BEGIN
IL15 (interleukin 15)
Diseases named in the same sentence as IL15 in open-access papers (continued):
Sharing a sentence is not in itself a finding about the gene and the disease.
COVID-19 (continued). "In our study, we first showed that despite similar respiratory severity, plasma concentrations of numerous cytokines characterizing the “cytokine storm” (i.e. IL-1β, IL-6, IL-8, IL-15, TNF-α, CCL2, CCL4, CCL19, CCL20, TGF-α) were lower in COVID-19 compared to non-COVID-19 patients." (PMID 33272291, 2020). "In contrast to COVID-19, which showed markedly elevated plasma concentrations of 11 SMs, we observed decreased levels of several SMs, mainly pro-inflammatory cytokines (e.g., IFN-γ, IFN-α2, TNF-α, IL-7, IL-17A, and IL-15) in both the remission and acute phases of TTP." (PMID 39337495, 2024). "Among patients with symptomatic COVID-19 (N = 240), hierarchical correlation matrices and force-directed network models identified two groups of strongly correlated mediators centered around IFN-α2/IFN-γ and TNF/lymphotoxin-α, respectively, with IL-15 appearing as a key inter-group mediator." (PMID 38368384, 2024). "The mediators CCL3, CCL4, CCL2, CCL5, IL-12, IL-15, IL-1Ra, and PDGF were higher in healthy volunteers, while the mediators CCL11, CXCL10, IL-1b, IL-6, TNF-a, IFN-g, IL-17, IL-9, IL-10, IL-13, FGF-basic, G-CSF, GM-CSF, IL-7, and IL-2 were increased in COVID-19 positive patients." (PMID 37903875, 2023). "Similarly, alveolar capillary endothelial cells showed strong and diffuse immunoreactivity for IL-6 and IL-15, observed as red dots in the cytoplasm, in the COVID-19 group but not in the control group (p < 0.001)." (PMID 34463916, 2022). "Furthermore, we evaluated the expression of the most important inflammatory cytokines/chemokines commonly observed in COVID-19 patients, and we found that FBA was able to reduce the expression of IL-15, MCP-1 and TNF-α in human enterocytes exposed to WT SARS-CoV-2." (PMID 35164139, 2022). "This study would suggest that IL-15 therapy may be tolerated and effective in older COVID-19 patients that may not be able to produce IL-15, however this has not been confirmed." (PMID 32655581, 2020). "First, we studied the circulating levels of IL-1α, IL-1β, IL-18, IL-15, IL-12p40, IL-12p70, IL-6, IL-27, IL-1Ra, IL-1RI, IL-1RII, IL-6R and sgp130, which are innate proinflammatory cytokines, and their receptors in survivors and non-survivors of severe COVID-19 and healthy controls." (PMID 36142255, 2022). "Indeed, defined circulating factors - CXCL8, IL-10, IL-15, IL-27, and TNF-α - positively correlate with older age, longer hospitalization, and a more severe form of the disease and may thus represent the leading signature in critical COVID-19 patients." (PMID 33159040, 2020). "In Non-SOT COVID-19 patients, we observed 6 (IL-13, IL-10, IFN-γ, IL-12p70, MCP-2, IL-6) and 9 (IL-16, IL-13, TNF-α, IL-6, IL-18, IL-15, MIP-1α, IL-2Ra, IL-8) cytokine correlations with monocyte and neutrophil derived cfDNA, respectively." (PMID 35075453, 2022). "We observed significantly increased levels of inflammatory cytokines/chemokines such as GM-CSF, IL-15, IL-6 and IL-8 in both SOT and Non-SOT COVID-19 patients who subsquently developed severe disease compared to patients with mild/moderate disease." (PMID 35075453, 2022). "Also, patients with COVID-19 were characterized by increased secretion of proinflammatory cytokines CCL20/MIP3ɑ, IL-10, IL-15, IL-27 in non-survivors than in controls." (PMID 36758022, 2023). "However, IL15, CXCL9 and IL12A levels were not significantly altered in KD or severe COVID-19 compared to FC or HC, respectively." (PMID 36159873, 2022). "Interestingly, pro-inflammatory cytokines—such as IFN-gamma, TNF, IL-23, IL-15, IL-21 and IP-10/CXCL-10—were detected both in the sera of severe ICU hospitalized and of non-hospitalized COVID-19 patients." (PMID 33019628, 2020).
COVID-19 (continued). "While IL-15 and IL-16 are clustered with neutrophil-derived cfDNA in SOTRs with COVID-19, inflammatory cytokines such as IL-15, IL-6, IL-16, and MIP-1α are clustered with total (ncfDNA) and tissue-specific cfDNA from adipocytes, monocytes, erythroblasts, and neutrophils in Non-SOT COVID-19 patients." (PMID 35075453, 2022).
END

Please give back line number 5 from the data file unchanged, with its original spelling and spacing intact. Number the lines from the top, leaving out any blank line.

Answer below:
COVID-19 (continued). "While IL-15 and IL-16 are clustered with neutrophil-derived cfDNA in SOTRs with COVID-19, inflammatory cytokines such as IL-15, IL-6, IL-16, and MIP-1α are clustered with total (ncfDNA) and tissue-specific cfDNA from adipocytes, monocytes, erythroblasts, and neutrophils in Non-SOT COVID-19 patients." (PMID 35075453, 2022).